In Paris, detective Claude Chavasse is hired to follow a wife suspected of infidelity with the notorious American libertine Frank Flannagan. When the husband learns that his suspicions are accurate, he tells Claude of his plan to kill Flannagan. Claude's daughter Ariane overhears the threat and warns Frank of the coming trouble. She then plays the part of a worldly socialite with a list of conquests as long as Flannagan's. The bemused ladies' man returns to America the next day and Ariane, completely in love, follows his romantic escapades in the news. She sees him again in Paris the following year, and resumes her worldly guise, telling tales of former lovers when they meet at his hotel in the afternoon. Frank, amazed by the mystery girl and surprised to find himself jealous of her past, hires Claude to uncover more information about her. When the detective realizes what has happened, he asks Frank not to break his daughter's heart.Written by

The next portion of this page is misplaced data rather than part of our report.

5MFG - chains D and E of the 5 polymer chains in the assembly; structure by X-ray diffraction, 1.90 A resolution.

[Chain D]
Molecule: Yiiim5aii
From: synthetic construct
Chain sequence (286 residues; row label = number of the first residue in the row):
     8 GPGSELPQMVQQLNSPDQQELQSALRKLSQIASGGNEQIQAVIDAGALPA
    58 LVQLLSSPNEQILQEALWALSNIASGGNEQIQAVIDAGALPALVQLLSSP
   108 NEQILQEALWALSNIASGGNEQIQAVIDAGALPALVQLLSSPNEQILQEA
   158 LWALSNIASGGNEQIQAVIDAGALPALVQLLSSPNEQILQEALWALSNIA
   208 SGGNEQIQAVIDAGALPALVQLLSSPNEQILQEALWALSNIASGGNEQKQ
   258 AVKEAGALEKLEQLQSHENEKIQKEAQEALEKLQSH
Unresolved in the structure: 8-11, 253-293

Original literary source: "Ariane, jeune fille russe", novel by Claude Anet, Editions de la Sirène, Paris, 1920, 240 pages. See more »
When Ariane returns one of her father's files to a locked safe and opens it by banging it with her fist, a thin wire used to pull open the safe is visible. See more »
This is the city - Paris, France. It is just like any other big city - London, New York, Tokyo - except for two little things. In Paris, people eat better. And in Paris, people make love - well, perhaps not better, but certainly more often. They do it any time, any place. On the left bank, on the right bank, and in between! They do it by day, and they do it by night. The butcher, the baker, and the friendly undertaker. They do it in motion, they do it sitting absolutely ...
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This delightful light romantic comedy is worth viewing just for Audrey Hepburn's darling performance as the innocent ingénue pretending to be a woman of the world. Gary Cooper is sadly miscast as the international playboy who is the target of Hepburn's affections, a role that Cary Grant could have walked through in his sleep. Ewan McGregor played a similar role to nice effect in the recent Down With Love, but McGregor, regrettably, is no Cary Grant. Who is? <sigh> But back to Love in the Afternoon... Maurice Chevalier is charming in his role as Hepburn's private detective father and John McGiver is funny as a befuddled cuckold. Billy Wilder's direction is naturally impeccable. But the movie is all Audrey after all, and isn't that enough?
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